Many organisations and employers know the wellbeing value of providing their employees with quality jobs and good working conditions. The difficult part is knowing how to put this evidence into practice, that is, identifying what are the workplace interventions that work and how they should be implemented to get the maximum wellbeing and financial value out of them.
Although the evaluation evidence about what actually works is still emerging and implementing big changes can be risky and expensive – especially in these uncertain times – there are some simple actions employers can take, such as treating employees with fairness, that can have a huge effect on their happiness and motivation to work.
The Nobel prize economist Daniel Kahneman demonstrated that one of the ways people seek to maximise their wellbeing is by comparing their outcomes with those of their reference group. In other words, people get more wellbeing not necessarily from maximising their own profit but from judging their utility as fair compared to others, and this is what underpins many of the decisions we make. The difference between our outcome and others’ can be a strong predictor of life satisfaction.
Many studies on job quality build on this theory by asserting that a good job is not only one that provides a certain absolute level of earnings but also one with a fairly determined wage system. Indicators of fair wage could be, for instance, to be paid:
- In accordance to one’s effort (hours of work and intensity), skill, responsibility, outcomes, and risk-taking; and
- In accordance with the reward received by others doing the same job in similar circumstances.
However, measuring the fairness of salary is far from simple and that’s probably one of the reasons why this aspect of job quality often gets forgotten.
A recently published study reminds us about the importance of fairness and equality of rewards to improve workers’ wellbeing as well as their performance.
Is the motivation to work for rewards influenced by unfairness and the relative value the rewards offered?
Researchers at the Affective Brain Lab, University College London and Saïd Business School at the University of Oxford, conducted a psychological experiment with an online labour market platform to answer this question. They thought that unfair rewards would not only make people unhappy (as Kahneman had found) but would also affect their motivation to work for further rewards. To that aim, they examined participants’ willingness to complete a simple transcribing task in exchange for a monetary reward, “while observing the rewards offered to others for completing the same task”.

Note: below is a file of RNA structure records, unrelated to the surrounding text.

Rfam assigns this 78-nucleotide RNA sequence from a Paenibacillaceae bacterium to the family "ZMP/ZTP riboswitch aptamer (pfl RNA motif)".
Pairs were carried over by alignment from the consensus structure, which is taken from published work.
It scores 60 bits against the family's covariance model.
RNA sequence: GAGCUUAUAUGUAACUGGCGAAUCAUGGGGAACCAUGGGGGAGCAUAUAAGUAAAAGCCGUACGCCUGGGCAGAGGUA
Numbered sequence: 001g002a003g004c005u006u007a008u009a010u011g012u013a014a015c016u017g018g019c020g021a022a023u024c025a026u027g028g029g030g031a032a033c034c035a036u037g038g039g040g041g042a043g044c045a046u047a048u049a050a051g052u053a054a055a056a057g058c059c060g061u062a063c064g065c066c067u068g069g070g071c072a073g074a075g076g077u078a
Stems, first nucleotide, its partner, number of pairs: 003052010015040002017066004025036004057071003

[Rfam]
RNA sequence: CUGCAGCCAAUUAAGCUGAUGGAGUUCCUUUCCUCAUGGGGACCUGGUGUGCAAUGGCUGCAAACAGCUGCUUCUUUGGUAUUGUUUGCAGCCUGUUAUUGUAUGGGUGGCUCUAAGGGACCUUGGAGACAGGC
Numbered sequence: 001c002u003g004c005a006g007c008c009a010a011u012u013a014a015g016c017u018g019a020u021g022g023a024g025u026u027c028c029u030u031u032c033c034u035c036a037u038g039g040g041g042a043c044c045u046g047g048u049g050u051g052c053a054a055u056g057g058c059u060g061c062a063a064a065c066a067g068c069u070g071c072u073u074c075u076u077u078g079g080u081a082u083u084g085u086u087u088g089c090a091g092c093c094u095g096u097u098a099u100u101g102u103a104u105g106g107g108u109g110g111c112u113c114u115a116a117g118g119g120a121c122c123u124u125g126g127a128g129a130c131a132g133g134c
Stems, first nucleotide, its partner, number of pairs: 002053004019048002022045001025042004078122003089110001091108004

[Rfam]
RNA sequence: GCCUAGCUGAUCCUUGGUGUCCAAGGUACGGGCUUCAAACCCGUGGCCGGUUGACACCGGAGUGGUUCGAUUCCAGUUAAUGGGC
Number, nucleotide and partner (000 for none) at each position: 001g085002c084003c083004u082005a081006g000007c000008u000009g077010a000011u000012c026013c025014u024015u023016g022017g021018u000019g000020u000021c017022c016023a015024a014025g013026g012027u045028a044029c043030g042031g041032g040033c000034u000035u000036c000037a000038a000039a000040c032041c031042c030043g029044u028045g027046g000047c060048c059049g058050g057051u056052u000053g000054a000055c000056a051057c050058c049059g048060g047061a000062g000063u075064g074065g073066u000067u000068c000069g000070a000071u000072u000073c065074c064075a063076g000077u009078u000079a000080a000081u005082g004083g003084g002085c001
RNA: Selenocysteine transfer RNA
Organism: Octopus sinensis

The rewards presented to participants varied in terms of:
- unfairness (high or low inequality of all rewards in the group)
- rank (5th, 4th, 3rd, 2nd or 1st best-offered reward)
As illustrated in Figure 1, researchers found that, despite the same level of absolute reward, participants were less willing to work for a reward of £0.24 when they believed that:
- The distribution of offered rewards was unfair (red) than when it was fair (blue);
- The rank of their reward was lower.
Figure 1. Motivation to work by rank and fairness of offered reward. Each dot represents the proportion of participants who decided to perform an additional task for a bonus reward of £0.24.
What’s more, the results of the experiment indicated that unfairness does not only discourage those who are offered the lowest rewards but also those who could consider themselves luckier.
How does unfairness influence motivation?
Gathering additional information about participants’ feelings after seeing the distribution of rewards, the researchers found that although the rank and fairness of rewards had a direct effect on making people more willing to work, part of this motivation also came from the fact that fairness and getting a relatively better reward makes people happier, which in turn is more motivating.
Figure 2. A simplified scheme of the effects of fairness and relative value of rewards on motivation to work.
These findings sit well with the growing evidence about the effects of employees’ happiness on productivity and performance. In a study among BT call centre workers, it was shown that they “make around 13% more sales in weeks where they report being happy compared to weeks when they are unhappy.”
It would be interesting to explore if the practical application of these results extends beyond the fairness in the wage system to, for instance, the fairness in contractual arrangements, allocation of employee non-monetary benefits, determination of job content, opportunities to be involved in decision making, training provision and even in terms of treatment from colleagues and managers.
Keeping our workforce motivated can be an even more difficult task at times when many feel that going to work can be risky for their own or their families’ health, or when many others continue to work from home, distant from their colleagues and juggling care responsibilities. The evidence now provides us with some clues about what can be done to keep their spirits up.
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